Legendary Australia leg-spinner Shane Warne passed away aged 52 due to a suspected heart attack in Thailand on March 4.
Considered one of the all-time greats of cricket, Warne made his international debut against India in a Test match at the Sydney Cricket Ground (SCG) in 1992.
Since his debut, the Victoria-born cricketer went on to play 145 Tests and 194 One-Day Internationals (ODIs) for Australia. He retired from all forms of cricket in 2007.
Second highest wicket-taker of all-time
Shane Warne claimed 708 Test wickets in 145 matches at an average of 25.41, including 67 five-wicket hauls and 22 ten-wicket hauls. Warne is the second-highest wicket-taker in Tests only behind former Sri Lanka off-spinner Muthiah Muralitharan.
In the ODI format, Warne bagged 293 wickets in 194 matches at an average of 25.73 and an economy of 4.25.
The leg-spinner remains the second-highest wicket-taker in cricket’s history, with 1001 wickets in 339 matches. Only Sri Lankan legend Muralitharan has picked more international wickets (1347).
Helping Australia lift the 1999 Cricket World Cup
Warne played a pivotal role in helping the Australia cricket team claim the 1999 Cricket World Cup hosted primarily by England, with Scotland, Ireland, Wales and the Netherlands acting as co-hosts.
After picking 12 wickets in the preliminary phases of the 1999 World Cup, Warne produced two Player of the Match performances in the semi-final and final.
In the semi-final, the leg-spinner bagged four wickets for 29 runs against South Africa to power the Aussies to the 1999 World Cup final. He dismissed South Africa's top-order batters - Herschelle Gibbs, Gary Kirsten, Hansie Cronje and Jacques Kallis.
Warne was the wrecker-in-chief in the final against Pakistan, claiming 4/29 in nine overs to bundle out the Men in Green for 132. Australia chased down the target in 20.1 overs with eight wickets in hand to clinch their second World Cup title.
Warne ended the tournament as joint highest-taker alongside New Zealand pacer Geoff Allott, as both claimed 20 wickets each.
The ball of the century
In the first Ashes Test of 1993, Shane Warne announced his arrival by producing a sensational delivery in his very first ball to bamboozle England's Mike Gatting at the Old Trafford Stadium in Manchester. After Warne pitched the ball outside leg and made it take an unexpected curve which ended up kissing Gatting's off stump leaving Gatting astonished. The sensational delivery is hailed as the "ball of the century".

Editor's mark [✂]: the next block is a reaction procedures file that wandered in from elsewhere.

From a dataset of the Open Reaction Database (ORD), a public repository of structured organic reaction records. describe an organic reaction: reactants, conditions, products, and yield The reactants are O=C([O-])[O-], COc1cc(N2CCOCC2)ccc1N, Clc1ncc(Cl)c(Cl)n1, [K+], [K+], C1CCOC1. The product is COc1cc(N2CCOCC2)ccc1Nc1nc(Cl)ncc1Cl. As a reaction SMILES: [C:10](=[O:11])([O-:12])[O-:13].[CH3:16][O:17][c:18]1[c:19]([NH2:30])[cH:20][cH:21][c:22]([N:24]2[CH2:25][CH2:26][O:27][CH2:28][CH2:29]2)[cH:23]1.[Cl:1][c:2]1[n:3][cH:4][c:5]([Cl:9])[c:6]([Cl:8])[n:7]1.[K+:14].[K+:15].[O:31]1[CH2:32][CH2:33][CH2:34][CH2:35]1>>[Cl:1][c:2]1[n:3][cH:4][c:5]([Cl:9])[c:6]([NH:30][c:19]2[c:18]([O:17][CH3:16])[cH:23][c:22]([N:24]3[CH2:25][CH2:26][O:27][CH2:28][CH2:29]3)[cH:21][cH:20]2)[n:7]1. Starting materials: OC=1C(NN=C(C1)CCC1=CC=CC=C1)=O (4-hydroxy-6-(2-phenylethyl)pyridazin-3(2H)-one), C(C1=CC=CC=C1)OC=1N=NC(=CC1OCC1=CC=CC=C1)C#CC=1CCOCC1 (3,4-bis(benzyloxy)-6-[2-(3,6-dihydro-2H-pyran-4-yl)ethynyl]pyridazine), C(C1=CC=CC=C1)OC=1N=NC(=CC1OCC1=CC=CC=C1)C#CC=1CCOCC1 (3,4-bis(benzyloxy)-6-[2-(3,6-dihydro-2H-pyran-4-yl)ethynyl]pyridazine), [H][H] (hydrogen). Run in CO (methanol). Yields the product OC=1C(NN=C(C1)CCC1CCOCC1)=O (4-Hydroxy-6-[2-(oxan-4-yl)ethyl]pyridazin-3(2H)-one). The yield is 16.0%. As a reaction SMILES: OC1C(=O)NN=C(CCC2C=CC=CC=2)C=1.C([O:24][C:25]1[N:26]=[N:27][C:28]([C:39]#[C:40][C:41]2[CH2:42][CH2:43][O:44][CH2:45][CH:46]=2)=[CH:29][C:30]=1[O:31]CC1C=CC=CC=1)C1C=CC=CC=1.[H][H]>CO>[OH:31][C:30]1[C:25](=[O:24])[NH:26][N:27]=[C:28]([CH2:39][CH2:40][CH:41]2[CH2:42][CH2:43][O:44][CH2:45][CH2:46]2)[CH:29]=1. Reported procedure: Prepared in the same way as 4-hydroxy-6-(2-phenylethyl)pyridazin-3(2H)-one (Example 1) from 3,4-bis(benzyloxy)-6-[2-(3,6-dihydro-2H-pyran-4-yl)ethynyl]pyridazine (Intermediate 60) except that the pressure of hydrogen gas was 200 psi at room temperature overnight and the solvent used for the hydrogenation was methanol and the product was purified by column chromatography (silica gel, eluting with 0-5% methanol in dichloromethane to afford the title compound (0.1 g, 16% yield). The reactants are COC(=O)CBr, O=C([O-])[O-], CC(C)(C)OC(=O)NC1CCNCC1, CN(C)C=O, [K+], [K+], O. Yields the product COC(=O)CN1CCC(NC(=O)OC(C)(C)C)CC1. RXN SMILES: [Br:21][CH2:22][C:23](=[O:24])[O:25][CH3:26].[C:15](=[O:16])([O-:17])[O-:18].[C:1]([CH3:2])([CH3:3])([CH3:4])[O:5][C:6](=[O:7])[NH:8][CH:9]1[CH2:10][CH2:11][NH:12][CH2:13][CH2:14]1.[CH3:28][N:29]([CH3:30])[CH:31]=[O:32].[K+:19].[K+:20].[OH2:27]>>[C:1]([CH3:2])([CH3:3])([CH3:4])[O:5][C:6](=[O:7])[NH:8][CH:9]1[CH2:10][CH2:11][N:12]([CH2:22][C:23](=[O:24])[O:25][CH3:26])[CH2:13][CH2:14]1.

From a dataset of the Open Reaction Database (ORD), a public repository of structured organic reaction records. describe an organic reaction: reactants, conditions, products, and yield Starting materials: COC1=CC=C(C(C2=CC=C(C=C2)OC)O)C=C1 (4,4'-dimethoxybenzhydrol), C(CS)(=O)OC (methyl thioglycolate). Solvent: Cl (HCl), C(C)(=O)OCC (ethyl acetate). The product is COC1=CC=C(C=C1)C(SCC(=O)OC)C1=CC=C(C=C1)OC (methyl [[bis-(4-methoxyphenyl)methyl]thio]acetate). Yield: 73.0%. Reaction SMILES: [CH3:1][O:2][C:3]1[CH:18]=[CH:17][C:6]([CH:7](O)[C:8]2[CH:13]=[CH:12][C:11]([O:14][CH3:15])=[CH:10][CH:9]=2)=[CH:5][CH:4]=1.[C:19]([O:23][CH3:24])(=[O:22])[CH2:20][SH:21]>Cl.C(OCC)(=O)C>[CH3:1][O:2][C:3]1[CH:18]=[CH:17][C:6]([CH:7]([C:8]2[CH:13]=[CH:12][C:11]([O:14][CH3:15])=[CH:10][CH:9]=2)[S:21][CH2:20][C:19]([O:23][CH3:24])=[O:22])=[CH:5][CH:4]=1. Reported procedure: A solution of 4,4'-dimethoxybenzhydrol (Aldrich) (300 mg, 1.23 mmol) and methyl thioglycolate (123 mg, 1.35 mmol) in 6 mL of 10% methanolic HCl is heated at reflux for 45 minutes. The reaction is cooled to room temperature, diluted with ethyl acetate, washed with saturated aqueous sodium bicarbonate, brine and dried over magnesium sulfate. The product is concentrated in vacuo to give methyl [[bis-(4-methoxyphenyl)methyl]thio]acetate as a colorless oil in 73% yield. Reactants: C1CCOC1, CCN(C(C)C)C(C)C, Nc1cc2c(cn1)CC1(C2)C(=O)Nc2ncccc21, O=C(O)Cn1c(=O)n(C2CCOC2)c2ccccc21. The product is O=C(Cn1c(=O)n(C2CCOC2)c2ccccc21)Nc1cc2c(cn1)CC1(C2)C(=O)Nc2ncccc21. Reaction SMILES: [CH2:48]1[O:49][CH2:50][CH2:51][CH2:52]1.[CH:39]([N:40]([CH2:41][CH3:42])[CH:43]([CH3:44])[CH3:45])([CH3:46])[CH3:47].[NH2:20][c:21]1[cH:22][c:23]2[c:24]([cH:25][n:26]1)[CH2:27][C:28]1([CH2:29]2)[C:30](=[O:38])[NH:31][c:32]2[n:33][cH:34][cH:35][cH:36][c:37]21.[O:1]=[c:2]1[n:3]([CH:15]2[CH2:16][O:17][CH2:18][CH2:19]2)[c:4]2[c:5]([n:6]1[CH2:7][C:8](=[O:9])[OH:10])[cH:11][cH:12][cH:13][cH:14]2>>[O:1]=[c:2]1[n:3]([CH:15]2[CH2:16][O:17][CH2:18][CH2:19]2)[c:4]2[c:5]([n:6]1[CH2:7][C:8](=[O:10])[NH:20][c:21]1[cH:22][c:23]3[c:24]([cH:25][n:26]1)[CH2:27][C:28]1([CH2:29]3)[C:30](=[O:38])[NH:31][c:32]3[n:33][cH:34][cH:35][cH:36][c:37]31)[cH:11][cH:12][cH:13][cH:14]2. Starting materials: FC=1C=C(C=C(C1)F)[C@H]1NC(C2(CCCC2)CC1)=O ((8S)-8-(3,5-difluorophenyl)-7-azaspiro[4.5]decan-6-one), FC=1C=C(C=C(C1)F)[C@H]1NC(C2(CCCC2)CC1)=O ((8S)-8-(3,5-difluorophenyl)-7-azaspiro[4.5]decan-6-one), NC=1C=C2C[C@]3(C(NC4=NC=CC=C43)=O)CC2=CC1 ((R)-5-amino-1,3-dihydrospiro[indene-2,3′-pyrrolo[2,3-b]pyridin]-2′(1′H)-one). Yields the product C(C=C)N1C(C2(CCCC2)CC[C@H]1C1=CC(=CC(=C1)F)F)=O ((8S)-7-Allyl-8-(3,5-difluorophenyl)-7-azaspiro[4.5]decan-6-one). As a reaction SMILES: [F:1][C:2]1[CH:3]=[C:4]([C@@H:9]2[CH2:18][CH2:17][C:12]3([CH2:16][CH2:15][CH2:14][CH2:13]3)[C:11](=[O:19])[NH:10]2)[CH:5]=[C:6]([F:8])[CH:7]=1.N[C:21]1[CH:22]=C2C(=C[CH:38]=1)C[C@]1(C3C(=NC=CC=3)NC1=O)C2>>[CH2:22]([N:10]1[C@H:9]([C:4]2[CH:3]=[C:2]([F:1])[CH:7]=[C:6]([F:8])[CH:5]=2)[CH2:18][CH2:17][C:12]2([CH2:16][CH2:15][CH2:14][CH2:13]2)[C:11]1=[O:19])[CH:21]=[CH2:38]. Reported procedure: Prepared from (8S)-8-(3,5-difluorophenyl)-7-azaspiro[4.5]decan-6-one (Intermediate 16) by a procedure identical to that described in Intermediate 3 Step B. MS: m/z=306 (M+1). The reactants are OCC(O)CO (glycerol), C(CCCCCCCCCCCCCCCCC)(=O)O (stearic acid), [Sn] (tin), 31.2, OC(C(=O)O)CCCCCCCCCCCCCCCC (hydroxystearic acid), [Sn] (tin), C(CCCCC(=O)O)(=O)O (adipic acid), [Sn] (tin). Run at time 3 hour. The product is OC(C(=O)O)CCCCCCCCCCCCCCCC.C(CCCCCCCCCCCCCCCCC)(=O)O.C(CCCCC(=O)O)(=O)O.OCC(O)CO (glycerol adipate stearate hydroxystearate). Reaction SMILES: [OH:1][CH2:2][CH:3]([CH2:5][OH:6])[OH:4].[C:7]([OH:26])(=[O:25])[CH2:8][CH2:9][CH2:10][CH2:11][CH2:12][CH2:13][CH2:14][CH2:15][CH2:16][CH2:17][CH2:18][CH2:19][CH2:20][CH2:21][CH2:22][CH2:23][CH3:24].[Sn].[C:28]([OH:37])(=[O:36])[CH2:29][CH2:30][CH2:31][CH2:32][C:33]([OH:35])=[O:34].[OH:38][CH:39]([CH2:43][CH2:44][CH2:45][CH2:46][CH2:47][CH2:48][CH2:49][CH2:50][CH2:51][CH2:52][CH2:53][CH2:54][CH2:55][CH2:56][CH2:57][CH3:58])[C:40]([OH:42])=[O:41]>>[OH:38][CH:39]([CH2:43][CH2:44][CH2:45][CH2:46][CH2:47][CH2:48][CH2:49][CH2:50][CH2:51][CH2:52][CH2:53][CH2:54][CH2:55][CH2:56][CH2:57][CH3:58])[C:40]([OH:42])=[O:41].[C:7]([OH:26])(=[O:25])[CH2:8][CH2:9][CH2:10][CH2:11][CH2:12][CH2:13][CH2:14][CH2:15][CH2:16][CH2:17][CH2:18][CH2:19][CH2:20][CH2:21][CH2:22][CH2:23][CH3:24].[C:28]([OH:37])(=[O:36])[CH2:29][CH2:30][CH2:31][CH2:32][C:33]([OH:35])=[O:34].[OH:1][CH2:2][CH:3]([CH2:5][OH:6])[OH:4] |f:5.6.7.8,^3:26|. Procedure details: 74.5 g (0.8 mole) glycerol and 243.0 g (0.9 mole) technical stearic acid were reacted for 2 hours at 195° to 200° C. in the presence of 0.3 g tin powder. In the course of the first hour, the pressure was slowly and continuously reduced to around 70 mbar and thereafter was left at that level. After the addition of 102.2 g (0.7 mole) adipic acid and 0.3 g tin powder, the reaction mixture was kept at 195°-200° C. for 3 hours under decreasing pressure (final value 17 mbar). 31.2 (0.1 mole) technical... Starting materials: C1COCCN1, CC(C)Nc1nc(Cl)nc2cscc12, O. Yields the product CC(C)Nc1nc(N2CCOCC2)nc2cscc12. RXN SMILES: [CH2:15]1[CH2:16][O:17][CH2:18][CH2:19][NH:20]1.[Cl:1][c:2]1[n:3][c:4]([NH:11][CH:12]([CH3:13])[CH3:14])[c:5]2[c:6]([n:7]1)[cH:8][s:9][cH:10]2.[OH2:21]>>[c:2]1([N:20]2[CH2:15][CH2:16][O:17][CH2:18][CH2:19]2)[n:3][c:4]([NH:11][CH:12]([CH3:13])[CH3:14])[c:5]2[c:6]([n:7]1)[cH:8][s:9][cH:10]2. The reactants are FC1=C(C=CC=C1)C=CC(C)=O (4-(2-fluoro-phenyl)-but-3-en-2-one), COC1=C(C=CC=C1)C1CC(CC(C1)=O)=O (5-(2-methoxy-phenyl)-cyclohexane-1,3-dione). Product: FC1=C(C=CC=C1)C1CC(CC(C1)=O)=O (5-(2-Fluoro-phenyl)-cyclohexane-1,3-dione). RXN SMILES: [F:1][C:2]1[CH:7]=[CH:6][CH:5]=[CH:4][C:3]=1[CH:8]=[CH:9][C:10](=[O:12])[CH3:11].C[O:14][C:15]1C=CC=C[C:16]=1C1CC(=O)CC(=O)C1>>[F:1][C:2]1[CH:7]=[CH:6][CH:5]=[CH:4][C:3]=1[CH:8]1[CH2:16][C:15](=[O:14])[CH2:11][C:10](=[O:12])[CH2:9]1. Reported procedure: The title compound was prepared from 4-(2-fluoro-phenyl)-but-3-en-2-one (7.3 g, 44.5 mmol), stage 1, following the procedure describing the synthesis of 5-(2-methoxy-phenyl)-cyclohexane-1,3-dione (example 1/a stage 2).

It's 25 years today since THAT ball!— England Cricket (@englandcricket) June 4, 2018
Mike Gatting recalls Shane Warne's "ball of the century"... pic.twitter.com/UqhRwyxraU
Interestingly, Warne has picked the most wickets in Ashes history. He claimed 195 wickets in 36 Ashes Tests at an average of 23.25 with best bowling figures of 8/71 in an Ashes innings.
Guiding Rajasthan to clinch the inaugural edition of Indian T20 League
Former Rajasthan skipper Shane Warne became the first captain to lift the Indian T20 League title in 2008. Under his incredible leadership, an inexperienced Rajasthan outfit won the inaugural edition of the Indian T20 League, defeating an MS Dhoni-led Chennai in the final.
Other major achievements
Shane Warne’s Test exploits earned him a spot on the Wisden Cricketers of the Year list (1994 Wisden Cricketers' Almanack), and he was named the Wisden Leading Cricketer in the World in 1997 and 2004.
Warne was also included in Australia's greatest ever ODI team by ESPN ahead of the 2007 Cricket World Cup in the West Indies.
Warne was inducted into the Cricket Australia Hall of Fame in 2012 and the ICC Cricket Hall of Fame in 2013.
Featured photo: Indranil MUKHERJEE /GABRIELE CHAROTTE/AFP